You probably want to go talk to a tax and employment lawyer before you do anything. You may not want to do anything (sue them, call the IRS, etc.) because there's a possibility the IRS could come after you for fines as well.

Personally I really like working as a 1099, and much prefer it to being a W-2, but I demand a whole lot more cash compensation when working as a contractor than I do as a regular employee. It sounds like you basically underbid yourself, which is a separate issue from them hiring you as a 1099 when you should have been a W-2.
posted by Kadin2048 at 9:36 PM on November 6, 2007

You're basically fucked because you are complicit in the miscategorization of your employment/contracting as much as they are.

So, yeah, lesson learned.
posted by blacklite at 12:17 AM on November 7, 2007

You won't get any money from them but you can convince the IRS that you were in fact an employee to avoid paying as much self employment tax.
posted by itsamonkeytree at 11:10 AM on November 7, 2007

This happens all the time, as the business wants to save on taxes. They aren't really hurting you here unless you're mad about the social security issue. They're just hurting taxpayers. You're not going to get anything out of fixing this except for a pissed of employer. Anyway, as a contractor aren't you getting paid by the hour? You're probably not getting a 401k or medical insurance, but you should be getting paid more than the regular employees since you're supposed to pay for that on your own... Before talking to an employment lawyer, I'd talk to an accountant and see which option they think is in your best interests.
posted by pwb503 at 11:36 AM on November 7, 2007

Response by poster: Thanks for everyone's answers. I've done a massive amount of research on this subject so I want to clarify a few things after reading the responses:

1. I did indeed get a 1099 for both years I was classified as a contractor. According to the IRS, this does not make me a contractor. Neither does signing a contract or even knowingly agreeing to be classified as a contractor. The IRS only cares about the duties you performed and whether they meet their definition of a contractor. However, if my company could prove it was an honest mistake they could get some relief as far as the amount they owe. My company would have a hard time proving that because they told me and six of my co-workers that they were intentionally misclassifying us to keep our jobs off the books.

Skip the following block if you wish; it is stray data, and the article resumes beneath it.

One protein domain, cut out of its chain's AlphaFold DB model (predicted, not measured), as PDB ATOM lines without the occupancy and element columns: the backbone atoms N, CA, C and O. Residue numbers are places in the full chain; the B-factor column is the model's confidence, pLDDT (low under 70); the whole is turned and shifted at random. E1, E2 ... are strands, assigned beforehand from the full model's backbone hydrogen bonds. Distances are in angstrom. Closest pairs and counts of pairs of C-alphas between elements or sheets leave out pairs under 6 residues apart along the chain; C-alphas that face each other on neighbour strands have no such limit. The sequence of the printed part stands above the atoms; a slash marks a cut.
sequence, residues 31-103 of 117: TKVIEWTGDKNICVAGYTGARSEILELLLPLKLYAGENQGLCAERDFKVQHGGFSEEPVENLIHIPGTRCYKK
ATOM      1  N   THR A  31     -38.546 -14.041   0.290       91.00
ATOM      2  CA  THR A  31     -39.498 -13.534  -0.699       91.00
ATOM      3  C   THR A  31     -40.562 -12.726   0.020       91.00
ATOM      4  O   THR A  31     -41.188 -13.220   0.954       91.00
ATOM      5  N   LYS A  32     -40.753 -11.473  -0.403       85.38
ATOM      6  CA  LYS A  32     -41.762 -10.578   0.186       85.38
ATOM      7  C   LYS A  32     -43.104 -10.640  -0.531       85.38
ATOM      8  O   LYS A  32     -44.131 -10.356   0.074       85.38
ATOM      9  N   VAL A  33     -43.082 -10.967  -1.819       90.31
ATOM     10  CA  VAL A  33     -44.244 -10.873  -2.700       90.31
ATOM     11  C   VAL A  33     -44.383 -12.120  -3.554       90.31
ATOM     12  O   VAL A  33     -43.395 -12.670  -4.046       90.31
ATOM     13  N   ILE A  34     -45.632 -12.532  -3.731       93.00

2. As for me being in trouble for agreeing to be classified as a contractor, that is false. If I was incorrectly classified as an employee when I was actually a contractor I would be in deep trouble, at least financially. I would be responsible for back taxes and penalties. In my situation I could be responsible for any deductions I claimed but I didn't really take any because my company paid for everything and I used their equipment. My biggest concern is that the IRS would likely audit me to help make their case and that would be a huge pain. I would also probably need to be issued W-2s for those years and refile.

3. pwb503: I'm afraid I don't agree with your statement that my company isn't really hurting me. I lost tens of thousands of dollars in pay and benefits. Yes, I was paid by the hour but what about overtime? I often worked 60 hours at $30 an hour when I should have worked 20 of those hours at $45 dollars an hour. I paid the full 15% of my income tax when it should have been 7 1/2%. My pay as a contractor was identical to my pay as an employee so I didn't get a huge amount of money to compensate for paying my own taxes and health insurance. I also didn't get paid while on vacation or when I was sick. My company gives full retirement benefits after 30 years but I'll have to work 32 years to collect those same benefits. I'm sure I'll be thrilled when I'm 65 and have to work 2 more years when my co-workers are retiring. Then there are other benefits that are hard to put a value on such as 401K participation and health insurance.

Again, I admit that I share the blame for this situation since I agreed to be classified as a contractor in the first place and then waited so long to try and correct it. I'm just curious to see if I have any additional options available.
posted by bda1972 at 3:36 PM on November 7, 2007